By: Sarah Jess
The Glass Onion: A Knives Out Mystery director walks VF through the scene that set everything in motion, highlighting the importance of color and costuming in the hit sequel.by Sarah Jess
Rian Johnson Breaks Down Glass Onion’s “Arrival” Scene
The first meetup of the starry ensemble was “day one, shot one” for the hit sequel, says Johnson, which premiered in theaters on November 23 for a limited theatrical release and is now available to stream on Netflix. Glass Onion is intentionally a far cry from the original Knives Out and features a new color palette, “the blues and yellows of summer in Greece with beautiful swimwear,” says Johnson, rather than the “cozy brown, New England sweaters” of the original.
‘If we run out, we’re screwed’: The making of that shocking ‘Glass Onion’ scene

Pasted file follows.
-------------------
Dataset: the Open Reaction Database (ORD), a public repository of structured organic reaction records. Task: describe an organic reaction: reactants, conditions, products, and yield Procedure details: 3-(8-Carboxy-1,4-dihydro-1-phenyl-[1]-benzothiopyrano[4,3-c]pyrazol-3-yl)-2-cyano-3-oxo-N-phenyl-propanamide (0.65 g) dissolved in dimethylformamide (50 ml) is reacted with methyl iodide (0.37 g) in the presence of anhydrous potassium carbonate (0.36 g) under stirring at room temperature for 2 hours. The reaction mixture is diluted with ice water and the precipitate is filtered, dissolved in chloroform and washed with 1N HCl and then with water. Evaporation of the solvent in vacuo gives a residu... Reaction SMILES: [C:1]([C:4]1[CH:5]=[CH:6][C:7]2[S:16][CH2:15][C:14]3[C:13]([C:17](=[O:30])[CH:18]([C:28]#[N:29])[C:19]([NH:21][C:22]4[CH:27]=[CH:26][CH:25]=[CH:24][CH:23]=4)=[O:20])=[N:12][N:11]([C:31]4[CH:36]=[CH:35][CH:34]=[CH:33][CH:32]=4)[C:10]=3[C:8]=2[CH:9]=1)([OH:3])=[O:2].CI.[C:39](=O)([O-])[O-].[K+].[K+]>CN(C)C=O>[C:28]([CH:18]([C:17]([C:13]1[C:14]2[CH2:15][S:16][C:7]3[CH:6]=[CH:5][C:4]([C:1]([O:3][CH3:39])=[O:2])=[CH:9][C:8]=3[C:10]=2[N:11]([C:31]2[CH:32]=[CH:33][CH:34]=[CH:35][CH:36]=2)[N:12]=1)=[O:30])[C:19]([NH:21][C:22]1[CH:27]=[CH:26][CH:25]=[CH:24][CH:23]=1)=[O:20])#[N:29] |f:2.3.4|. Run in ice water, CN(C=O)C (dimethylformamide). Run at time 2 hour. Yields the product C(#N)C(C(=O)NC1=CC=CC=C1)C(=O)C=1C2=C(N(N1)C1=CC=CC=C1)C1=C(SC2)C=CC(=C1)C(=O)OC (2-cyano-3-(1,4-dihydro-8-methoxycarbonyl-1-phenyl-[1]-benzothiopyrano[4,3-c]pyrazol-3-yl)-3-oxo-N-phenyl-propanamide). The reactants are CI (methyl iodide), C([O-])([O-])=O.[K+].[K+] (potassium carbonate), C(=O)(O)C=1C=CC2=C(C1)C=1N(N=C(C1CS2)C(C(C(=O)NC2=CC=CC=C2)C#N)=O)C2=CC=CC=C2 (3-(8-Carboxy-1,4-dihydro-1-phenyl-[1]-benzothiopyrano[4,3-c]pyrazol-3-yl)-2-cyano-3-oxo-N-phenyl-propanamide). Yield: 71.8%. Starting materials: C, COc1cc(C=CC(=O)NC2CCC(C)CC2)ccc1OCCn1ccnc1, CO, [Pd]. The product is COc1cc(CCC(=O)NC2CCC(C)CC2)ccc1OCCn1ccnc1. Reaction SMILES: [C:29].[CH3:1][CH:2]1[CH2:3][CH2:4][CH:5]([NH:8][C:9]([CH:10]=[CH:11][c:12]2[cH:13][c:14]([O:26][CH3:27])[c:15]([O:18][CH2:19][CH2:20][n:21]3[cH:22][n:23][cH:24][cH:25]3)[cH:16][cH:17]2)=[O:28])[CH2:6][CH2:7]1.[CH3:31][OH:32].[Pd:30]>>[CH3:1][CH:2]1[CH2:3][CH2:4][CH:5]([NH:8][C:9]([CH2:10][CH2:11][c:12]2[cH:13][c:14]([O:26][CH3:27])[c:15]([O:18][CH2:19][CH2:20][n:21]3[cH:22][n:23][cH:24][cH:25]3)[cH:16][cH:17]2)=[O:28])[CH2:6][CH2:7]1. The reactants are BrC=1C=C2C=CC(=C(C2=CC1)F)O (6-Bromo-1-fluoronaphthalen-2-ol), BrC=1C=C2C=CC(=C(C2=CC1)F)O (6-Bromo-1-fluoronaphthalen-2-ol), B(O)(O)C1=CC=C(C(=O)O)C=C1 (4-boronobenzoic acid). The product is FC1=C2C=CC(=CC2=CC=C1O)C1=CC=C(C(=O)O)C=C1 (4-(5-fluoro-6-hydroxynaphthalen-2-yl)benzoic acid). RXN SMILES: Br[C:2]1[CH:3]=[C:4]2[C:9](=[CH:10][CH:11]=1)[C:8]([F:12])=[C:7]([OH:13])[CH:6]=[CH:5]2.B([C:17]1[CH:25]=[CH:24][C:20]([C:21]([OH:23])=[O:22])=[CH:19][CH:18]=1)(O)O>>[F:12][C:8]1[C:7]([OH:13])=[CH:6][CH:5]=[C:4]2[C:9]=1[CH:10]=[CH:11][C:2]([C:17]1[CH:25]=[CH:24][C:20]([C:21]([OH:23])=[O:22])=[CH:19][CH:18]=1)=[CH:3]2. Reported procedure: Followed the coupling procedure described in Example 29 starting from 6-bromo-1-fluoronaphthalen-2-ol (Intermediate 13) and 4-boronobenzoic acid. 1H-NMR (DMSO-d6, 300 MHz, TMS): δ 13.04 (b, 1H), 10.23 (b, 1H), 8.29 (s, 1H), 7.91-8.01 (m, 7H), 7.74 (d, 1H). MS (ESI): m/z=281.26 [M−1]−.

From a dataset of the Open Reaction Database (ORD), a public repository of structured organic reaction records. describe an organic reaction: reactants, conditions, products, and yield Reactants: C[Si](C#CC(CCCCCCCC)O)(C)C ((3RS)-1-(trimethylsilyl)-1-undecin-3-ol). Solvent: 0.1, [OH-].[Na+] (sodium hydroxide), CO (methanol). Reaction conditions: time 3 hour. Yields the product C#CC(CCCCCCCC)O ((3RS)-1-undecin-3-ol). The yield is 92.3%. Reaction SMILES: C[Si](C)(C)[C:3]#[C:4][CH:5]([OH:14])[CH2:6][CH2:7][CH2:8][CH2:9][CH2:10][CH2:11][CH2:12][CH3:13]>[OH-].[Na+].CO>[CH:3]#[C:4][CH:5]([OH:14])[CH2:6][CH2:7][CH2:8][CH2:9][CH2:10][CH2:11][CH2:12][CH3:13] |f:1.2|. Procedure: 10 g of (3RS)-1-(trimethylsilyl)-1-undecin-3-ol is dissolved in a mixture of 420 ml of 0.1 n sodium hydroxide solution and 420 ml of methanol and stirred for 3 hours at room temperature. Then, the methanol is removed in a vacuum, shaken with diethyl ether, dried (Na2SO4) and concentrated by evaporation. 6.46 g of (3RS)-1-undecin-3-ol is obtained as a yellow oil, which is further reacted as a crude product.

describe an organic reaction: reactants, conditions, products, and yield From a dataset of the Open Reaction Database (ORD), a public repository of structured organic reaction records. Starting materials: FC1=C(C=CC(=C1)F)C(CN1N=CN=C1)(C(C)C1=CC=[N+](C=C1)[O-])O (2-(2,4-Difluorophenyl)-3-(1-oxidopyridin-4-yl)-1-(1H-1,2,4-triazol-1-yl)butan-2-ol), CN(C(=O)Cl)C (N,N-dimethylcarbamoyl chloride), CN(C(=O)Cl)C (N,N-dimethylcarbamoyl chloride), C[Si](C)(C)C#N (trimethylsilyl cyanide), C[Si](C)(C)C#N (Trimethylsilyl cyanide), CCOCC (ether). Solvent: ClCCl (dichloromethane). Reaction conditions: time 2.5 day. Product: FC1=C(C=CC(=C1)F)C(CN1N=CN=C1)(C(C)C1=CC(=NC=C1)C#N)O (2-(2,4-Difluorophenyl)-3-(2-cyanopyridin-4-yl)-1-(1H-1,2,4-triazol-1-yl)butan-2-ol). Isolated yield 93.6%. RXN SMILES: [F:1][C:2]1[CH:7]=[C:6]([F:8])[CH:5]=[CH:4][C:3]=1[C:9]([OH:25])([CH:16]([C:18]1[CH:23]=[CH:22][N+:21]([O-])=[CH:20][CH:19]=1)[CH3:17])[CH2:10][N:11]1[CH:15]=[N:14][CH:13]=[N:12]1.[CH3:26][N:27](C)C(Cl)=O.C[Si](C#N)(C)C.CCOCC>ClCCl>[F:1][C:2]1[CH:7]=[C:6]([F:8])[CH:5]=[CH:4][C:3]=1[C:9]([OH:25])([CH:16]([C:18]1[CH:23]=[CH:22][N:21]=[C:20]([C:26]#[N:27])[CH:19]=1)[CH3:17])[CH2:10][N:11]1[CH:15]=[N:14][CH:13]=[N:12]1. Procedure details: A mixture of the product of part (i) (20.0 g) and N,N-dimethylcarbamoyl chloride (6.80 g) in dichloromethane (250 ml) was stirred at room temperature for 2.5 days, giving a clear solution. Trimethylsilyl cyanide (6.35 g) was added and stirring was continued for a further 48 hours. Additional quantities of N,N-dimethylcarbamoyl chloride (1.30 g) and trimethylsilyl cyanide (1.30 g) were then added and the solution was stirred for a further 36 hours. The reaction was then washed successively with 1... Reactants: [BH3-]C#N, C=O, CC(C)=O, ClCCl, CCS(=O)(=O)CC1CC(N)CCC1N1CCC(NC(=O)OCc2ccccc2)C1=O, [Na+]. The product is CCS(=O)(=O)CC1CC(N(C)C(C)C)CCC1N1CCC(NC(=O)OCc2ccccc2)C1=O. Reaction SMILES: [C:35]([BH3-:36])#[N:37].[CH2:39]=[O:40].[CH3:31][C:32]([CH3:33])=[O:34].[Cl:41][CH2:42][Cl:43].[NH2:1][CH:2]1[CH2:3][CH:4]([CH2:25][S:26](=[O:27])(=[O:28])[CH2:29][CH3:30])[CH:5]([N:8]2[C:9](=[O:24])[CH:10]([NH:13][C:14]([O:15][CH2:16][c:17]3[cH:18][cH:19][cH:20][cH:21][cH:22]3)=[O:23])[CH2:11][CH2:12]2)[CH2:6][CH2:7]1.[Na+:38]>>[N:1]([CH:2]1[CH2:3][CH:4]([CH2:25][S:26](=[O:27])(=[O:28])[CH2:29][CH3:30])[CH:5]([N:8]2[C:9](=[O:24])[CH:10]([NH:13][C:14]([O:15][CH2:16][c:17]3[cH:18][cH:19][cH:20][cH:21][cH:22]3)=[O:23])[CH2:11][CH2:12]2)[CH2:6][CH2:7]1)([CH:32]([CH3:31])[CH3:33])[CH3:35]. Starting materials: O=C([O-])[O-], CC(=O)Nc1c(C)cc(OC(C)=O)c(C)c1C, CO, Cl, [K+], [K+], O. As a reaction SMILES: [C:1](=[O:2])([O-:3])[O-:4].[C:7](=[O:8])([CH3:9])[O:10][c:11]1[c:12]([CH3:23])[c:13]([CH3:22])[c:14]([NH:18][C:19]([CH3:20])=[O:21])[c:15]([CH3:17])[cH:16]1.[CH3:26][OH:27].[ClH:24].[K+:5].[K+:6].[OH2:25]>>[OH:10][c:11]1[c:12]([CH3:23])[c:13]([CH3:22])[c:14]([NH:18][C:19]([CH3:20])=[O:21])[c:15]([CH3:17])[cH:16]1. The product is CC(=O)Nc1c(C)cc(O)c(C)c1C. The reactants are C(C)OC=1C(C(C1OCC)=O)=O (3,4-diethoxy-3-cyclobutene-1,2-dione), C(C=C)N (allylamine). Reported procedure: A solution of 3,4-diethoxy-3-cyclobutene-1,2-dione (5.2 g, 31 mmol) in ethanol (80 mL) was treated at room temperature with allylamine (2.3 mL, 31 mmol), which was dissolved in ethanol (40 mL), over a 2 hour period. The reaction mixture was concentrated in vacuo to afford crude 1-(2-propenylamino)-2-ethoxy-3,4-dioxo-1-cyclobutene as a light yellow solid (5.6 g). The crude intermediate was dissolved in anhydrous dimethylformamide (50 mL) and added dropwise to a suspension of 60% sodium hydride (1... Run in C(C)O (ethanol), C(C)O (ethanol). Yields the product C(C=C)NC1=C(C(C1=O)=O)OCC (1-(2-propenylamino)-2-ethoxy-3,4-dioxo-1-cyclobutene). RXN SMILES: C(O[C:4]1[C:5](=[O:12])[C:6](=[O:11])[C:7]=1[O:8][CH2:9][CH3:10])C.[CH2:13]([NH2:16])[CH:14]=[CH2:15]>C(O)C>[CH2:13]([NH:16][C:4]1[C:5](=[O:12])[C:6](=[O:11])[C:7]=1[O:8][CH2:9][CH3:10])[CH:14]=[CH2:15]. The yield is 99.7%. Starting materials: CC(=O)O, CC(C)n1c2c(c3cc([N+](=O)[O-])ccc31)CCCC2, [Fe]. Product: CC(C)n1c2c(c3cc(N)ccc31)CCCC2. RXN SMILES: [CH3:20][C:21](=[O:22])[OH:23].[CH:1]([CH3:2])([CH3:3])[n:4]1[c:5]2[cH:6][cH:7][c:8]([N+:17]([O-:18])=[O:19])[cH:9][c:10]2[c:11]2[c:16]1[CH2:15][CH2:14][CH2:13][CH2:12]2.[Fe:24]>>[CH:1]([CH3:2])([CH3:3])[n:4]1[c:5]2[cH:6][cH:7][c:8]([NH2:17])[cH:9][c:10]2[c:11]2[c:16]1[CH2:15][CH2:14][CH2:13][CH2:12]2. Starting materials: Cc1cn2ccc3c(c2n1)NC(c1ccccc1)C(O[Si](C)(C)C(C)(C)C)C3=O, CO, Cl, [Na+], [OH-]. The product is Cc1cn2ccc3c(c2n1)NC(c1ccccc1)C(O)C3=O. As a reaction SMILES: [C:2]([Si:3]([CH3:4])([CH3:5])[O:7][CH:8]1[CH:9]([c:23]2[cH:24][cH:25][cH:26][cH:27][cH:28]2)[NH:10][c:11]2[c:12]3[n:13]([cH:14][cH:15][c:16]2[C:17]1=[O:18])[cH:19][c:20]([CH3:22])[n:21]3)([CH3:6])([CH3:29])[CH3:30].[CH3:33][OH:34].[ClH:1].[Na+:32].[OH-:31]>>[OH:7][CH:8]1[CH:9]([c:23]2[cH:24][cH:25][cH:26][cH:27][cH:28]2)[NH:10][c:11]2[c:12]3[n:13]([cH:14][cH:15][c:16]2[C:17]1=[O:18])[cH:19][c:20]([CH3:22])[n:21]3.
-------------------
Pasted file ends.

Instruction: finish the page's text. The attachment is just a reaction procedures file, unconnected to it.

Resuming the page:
At the heart of billionaire tech mogul Miles Bron’s (Edward Norton) garish Greek-island mansion lies a trophy room with dozens of glass statues as fragile as the ego and as transparent as the motives of their nefarious owner. In “Glass Onion: A Knives Out Mystery,” Miles is eager to show off his shiny art collection to his posse of morally corrupt friends after inviting them to a murder-mystery party at his private Mediterranean estate.
“At that point, it had been several months of us filming on this set where everyone is terrified, tiptoeing around these delicate glass structures on pedestals, not wanting to knock them over,” Johnson told The Times last month at the Los Angeles premiere of “Glass Onion.”
Warning: the following contains spoilers for Glass Onion: A Knives Out Mystery.
Like the titular glass onion, this mystery has layers. But also like the titular onion, this mystery is fairly transparent about its culprit. We just have to make our way past all the distraction to see the murderer for who they truly are. Let’s put on our best Southern drawls in honor of Benoit Blanc and break it down.